Monday, May 25, 2015


A perfect bedtime story, Plato's Théetète. Lohbado found the complete works of Plato in French at the local library. In one passage Socrates mentions that one could be awake or dreaming. Do you trust the senses? Dream appearances could appear vivid. Or if one drinks too much or gazes into the distance, one might see things that aren't really there. To one person the wind might feel cold, to another warm. How much do you trust the senses? For sure, if you perceive something, it's true that you're having a perception. However the appearance could turn out to be insubstantial, like a mirage.

Théetète began the discussion by stating that knowledge is perception. In French it says: "... la science n'est pas autre chose que la sensation." 151e*, which gives a slightly different impression than the English translation available on Internet, which Lohbado glanced at for comparison. What does he mean by knowledge and how does he define perception? What is science and what is sensation?

There's a discussion about the relativity of the senses or appearances with a discussion about certain ideas of Protagoras, man as a measure of all things, and Heraclitis, reality as flux. From perception, one forms a judgement or opinion about the form or nature of what one is perceiving. So the discussion moves on to definition of objects of perception or opinion, or judgement. The section dealing with definition gets quite complex and involves and discussion about true opinions as false opinions. For example, is it possible to have an opinion or believe about that which is not? How do you define things, especially when a thing is made up of elements or components? What is the relationship of the components or aggregates to the total thing being defined? Is the total the same as the sum of parts or is the total form something over and above the individual elements which add up to form a whole, or do elements and totality mix?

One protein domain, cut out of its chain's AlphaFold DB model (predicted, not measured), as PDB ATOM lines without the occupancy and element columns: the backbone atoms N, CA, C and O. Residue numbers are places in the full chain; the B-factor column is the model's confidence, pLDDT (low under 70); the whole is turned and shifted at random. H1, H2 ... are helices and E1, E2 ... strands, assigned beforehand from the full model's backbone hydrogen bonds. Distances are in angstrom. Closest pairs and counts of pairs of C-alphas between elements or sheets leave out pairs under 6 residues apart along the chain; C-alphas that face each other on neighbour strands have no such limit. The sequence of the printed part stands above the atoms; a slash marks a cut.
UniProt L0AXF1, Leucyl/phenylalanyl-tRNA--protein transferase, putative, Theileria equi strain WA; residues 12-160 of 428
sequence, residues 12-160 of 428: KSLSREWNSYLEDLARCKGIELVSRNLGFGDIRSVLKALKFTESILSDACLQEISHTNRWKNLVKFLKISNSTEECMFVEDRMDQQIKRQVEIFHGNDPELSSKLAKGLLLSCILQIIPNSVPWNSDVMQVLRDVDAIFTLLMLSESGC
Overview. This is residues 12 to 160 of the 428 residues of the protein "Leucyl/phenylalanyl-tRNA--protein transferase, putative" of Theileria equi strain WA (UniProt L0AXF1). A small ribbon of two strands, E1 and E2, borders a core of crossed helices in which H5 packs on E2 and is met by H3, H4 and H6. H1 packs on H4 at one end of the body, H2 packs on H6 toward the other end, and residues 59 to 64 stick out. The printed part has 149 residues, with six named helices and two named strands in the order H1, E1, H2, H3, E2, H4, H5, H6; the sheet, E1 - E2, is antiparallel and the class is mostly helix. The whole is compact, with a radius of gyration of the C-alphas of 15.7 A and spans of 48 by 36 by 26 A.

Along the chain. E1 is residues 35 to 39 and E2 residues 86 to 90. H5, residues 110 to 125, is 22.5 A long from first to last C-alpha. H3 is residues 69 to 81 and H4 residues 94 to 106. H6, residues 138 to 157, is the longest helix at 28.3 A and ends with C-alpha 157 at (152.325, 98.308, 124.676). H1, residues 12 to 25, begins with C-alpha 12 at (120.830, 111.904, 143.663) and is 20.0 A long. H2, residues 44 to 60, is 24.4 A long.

Plato has become like an academic institution with many schools of interpretation. Lohbado's reading of Plato's dialogue was like opening the door to a palace and being inspired by the riches inside. Lohbado read Plato for inspiration and enjoyment, as a lay person more than as a scholar. Théetète had a powerful ending, leaving the question of knowledge open ended. Instead of making a positive declaration, Socrates concludes that it's difficult to define knowledge and that it's wisest to know what you don't know than to pretend or believe to know when actually you don't know.

*Théetète, Plato. Translated into French by Michel Narcy, in Platon: Oeuvres Complètes. Paris: Éditions Flammarion 2008.

No comments:

Post a Comment